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The latest food item being hammered on TV is that eggs are bad for you. But they always show FRIED eggs! Is it because they are fried?

We like poached eggs, which we think are better.

Vermonter
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Eggs are high in cholesterol, so I can see where that would be an issue. I would also agree that frying them makes it even worse.
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What do you do with your poached eggs?

We love poached eggs, too. Fave is what I dubbed Eggs Benedict Arnold--for the missing hollandaise ;-)

Anyhow, it's a poached egg on a well-buttered English muffin half, toast, or even a crab cake, topped w/a squeeze of fresh lemon and s&p. Sometimes put some ham on the muffin/toast before the egg. But my fave versions use Ezekial sprouted grain English muffin half or rye toast. Rye bread is large, so the hubster & I split one slice. We had that for breakfast yesterday.

I also like a poached egg on my current version of huevos rancheros--seasoned black beans, poached egg, Rotel (canned diced tomatoes & chilies), poached egg, and a little shredded Mexican blend cheese.

I don't worry about eating eggs. I average maybe 3/week. I often go a month with no eggs whatsoever; other months with a couple of quiches or lots of poached eggs or omelets.

As a child and young adult, I was starving when I woke up in the morning. But I remember the first time I went out for brunch and couldn't finish a 3-egg omelet (in my mid to late 40s). In my 60s, t seldom want more than 1 egg, even as an onelet or (small) serving of quiche. If it weren't for the hubster, at nearly 70 I'd be content with just a cup of coffee many mornings, or a late brunch instead of lunch.
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alstroemeria:

We rarely do poached eggs at home; it's a bit involved. But she scrambles eggs(2 eggs each, as a rule, for a supper), usually, if we have them, with a piece of toast or something.

But this egg nonsense cycles, it seems. Good then bad. An egg is a good, total food. The body MAKES cholesterol -- not just absorbing the stuff from your food.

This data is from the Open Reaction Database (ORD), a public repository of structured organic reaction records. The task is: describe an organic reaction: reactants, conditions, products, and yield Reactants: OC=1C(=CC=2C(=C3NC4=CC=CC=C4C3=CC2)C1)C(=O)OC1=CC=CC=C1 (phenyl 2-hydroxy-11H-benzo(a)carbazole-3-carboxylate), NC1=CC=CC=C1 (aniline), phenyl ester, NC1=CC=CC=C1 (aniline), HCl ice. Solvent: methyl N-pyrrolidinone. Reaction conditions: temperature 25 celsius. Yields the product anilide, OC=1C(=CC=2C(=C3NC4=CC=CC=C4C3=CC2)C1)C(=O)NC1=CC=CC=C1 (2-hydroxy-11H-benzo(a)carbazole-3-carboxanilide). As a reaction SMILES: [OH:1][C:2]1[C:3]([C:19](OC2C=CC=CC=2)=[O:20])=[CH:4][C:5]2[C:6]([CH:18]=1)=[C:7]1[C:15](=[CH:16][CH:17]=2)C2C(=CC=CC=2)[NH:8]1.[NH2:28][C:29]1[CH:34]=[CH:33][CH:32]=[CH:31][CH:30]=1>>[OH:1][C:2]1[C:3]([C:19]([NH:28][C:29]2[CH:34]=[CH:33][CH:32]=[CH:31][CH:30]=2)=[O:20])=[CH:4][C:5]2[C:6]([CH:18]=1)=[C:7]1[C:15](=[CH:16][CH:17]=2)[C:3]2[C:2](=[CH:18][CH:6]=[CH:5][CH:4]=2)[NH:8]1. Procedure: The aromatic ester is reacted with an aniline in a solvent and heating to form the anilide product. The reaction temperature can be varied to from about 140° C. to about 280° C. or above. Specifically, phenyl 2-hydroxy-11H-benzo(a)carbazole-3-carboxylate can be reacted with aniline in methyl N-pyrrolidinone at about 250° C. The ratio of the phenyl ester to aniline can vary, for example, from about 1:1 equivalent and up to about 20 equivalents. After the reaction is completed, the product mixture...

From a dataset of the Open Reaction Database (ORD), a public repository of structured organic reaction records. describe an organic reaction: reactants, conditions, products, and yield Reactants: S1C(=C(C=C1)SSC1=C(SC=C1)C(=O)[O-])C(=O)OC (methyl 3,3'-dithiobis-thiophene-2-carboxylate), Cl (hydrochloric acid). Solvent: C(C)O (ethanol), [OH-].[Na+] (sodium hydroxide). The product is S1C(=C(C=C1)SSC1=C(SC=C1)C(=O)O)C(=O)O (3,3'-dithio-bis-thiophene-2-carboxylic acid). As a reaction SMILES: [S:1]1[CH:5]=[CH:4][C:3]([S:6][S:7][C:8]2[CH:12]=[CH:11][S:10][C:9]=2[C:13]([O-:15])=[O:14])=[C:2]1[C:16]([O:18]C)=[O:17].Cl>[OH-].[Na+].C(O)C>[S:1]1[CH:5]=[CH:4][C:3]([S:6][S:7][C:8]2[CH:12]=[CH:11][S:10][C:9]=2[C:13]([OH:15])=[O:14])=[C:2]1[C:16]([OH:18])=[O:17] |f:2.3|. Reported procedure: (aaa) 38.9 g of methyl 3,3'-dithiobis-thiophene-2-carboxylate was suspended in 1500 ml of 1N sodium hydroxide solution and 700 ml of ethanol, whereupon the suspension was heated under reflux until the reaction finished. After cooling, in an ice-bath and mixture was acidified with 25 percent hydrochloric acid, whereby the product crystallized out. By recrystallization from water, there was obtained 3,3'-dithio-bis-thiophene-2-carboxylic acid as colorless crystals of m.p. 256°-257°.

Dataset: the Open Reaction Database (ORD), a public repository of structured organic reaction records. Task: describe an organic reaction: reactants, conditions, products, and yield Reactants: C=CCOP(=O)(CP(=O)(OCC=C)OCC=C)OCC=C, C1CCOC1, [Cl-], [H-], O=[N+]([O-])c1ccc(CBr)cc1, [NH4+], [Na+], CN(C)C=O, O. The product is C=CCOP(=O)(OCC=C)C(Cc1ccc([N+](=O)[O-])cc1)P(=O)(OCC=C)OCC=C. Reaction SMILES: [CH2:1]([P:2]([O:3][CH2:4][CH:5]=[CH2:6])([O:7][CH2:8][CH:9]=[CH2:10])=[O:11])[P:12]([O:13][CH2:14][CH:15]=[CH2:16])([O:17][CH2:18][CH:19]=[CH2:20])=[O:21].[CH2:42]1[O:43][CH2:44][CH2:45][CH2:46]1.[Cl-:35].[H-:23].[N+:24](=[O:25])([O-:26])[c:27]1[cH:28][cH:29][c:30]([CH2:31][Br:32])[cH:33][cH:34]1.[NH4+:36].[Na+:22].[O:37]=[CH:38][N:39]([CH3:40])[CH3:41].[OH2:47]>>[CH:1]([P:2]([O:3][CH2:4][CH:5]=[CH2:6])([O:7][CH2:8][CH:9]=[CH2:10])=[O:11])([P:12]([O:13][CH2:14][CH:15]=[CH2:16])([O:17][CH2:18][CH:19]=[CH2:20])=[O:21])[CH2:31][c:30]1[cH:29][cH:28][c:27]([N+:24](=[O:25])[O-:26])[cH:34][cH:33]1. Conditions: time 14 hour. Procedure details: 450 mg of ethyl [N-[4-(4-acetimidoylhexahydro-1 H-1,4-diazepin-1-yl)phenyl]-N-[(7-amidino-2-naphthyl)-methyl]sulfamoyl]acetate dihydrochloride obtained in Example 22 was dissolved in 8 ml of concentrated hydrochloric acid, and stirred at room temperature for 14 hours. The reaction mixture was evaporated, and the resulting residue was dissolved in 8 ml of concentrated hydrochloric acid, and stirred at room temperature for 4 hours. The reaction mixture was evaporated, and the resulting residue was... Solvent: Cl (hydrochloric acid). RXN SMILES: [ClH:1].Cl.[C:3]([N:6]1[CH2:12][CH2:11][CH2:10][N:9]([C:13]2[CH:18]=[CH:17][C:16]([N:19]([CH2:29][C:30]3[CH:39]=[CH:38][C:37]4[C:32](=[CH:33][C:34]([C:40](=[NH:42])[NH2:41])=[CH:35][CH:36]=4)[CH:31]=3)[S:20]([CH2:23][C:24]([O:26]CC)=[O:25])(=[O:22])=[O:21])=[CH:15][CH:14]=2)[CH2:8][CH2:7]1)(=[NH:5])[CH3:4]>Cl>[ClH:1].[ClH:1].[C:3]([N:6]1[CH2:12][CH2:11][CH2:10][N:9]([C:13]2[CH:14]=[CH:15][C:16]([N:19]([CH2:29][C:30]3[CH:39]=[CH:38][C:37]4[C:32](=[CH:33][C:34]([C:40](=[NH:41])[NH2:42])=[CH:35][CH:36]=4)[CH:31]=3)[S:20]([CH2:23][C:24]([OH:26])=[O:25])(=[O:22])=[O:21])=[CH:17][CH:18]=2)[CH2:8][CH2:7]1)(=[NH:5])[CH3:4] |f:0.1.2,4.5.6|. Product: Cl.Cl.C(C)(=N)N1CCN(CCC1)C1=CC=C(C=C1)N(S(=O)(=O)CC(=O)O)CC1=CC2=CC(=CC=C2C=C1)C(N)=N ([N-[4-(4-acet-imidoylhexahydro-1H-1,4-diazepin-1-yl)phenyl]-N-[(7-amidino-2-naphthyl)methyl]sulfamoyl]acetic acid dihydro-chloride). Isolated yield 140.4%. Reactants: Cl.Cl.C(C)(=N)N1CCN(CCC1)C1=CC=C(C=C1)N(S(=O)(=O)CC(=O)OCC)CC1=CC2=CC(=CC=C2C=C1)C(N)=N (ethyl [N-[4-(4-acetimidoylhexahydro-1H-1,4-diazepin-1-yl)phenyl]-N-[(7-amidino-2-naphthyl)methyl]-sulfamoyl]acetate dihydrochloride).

Awaiting snow today but we hope little. We want to go out with our daughter, son in law and teen age daughter to celebrate her birthday this evening.

Spring is due... muddy roads and all!

Vermonter
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Vermonter says But this egg nonsense cycles, it seems. Good then bad. An egg is a good, total food. The body MAKES cholesterol -- not just absorbing the stuff from your food.

I concur :-) There ARE issues with eggs? salmonella? I scrutinize eggs before I buy em. Any egg with cracks is left at the store. If I get home and find an egg that is cracked, I 'often' will just throw it away.

But, I do this with everything I eat anyway - so eggs are not unique in that aspect?

That said, I eat a dozen eggs per week. Scrambled, fried, boiled,...

eggs are bad, long live eggs?
ralph :-)
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We rarely do poached eggs at home; it's a bit involved.

Na. My mom had an egg poacher that fit over an ordinary skillet. It was a metal tray with I think four egg cups. You put water in the skilled and heated to boiling to steam the eggs in the egg cups.

Easy. Tasty. But not often used.

Google egg poacher for many examples: https://www.google.com/search?source=hp&ei=mZ6VXJjyJo2vj...
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I've never used an egg poacher. Just a skillet of simmering water into which I break an egg or 2, spoon some of the hot water over them, & a couple of minutes later remove w/a slotted spoon. Skillet easier to clean than when used for scrambled eggs.

Much of what I do in the kitchen is more involved--like cutting up cauliflower (messier & takes longer) or raw chicken (more unpleasant).
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For quick eggs, I use a microwave egg "poacher":

https://smile.amazon.com/dp/B00XLTYK3K

So easy. Just break the eggs into the four wells. Make sure the yolks are pierced. Then just 2 minutes @ 80% power.

HOWEVER, I would not say the eggs were "poached". I would call them hard-boiled eggs with a soft (not runny) yolk. I'll do an extra 10 to 15 seconds to make the yolks a bit harder. Cooking time can vary a little depending on the size of the eggs. Reducing the cooking time to get a runny yolk also leaves the white runny.

For me, the only drawback is that the shape is such that I can't make deviled eggs out of them. But they're great hot or cold, or chopped up in egg salad or chicken salad or on a Chef's Salad.
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We rarely do poached eggs at home; it's a bit involved

I beg to differ.

I cook poached eggs at home once or twice a week.

Bring a small pot of water to a boil. Add a little vinegar and some salt.

I crack two eggs partway and then use a fork to stir the water in the pot in a circle. I then finish breaking the eggs - one at a time - into the swirling water.

Turn down the heat to low and let the eggs cook for a few minutes, depending on how soft or hard you like your yolks.

Use a slotted spoon to remove each egg.

No trouble at all.

Christina
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